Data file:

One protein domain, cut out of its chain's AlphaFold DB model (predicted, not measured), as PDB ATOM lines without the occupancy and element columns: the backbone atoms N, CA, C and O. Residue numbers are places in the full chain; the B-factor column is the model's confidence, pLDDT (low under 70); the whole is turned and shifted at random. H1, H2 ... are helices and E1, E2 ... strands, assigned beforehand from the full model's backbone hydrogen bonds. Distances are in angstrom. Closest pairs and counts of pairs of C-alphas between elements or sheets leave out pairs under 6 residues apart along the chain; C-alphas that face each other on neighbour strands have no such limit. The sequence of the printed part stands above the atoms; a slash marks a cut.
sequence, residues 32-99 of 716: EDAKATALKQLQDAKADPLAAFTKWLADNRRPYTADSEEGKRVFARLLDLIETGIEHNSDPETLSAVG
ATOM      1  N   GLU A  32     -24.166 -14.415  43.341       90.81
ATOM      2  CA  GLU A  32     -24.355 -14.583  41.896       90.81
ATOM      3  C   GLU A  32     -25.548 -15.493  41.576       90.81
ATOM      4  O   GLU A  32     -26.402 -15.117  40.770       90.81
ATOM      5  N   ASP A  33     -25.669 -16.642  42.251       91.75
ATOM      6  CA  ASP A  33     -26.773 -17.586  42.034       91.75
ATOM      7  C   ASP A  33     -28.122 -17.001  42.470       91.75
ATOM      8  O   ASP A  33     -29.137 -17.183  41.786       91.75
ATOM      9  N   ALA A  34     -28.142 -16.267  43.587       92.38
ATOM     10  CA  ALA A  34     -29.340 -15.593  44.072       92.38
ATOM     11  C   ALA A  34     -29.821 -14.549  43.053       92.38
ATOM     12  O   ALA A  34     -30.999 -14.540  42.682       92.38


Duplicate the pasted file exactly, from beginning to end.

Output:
One protein domain, cut out of its chain's AlphaFold DB model (predicted, not measured), as PDB ATOM lines without the occupancy and element columns: the backbone atoms N, CA, C and O. Residue numbers are places in the full chain; the B-factor column is the model's confidence, pLDDT (low under 70); the whole is turned and shifted at random. H1, H2 ... are helices and E1, E2 ... strands, assigned beforehand from the full model's backbone hydrogen bonds. Distances are in angstrom. Closest pairs and counts of pairs of C-alphas between elements or sheets leave out pairs under 6 residues apart along the chain; C-alphas that face each other on neighbour strands have no such limit. The sequence of the printed part stands above the atoms; a slash marks a cut.
sequence, residues 32-99 of 716: EDAKATALKQLQDAKADPLAAFTKWLADNRRPYTADSEEGKRVFARLLDLIETGIEHNSDPETLSAVG
ATOM      1  N   GLU A  32     -24.166 -14.415  43.341       90.81
ATOM      2  CA  GLU A  32     -24.355 -14.583  41.896       90.81
ATOM      3  C   GLU A  32     -25.548 -15.493  41.576       90.81
ATOM      4  O   GLU A  32     -26.402 -15.117  40.770       90.81
ATOM      5  N   ASP A  33     -25.669 -16.642  42.251       91.75
ATOM      6  CA  ASP A  33     -26.773 -17.586  42.034       91.75
ATOM      7  C   ASP A  33     -28.122 -17.001  42.470       91.75
ATOM      8  O   ASP A  33     -29.137 -17.183  41.786       91.75
ATOM      9  N   ALA A  34     -28.142 -16.267  43.587       92.38
ATOM     10  CA  ALA A  34     -29.340 -15.593  44.072       92.38
ATOM     11  C   ALA A  34     -29.821 -14.549  43.053       92.38
ATOM     12  O   ALA A  34     -30.999 -14.540  42.682       92.38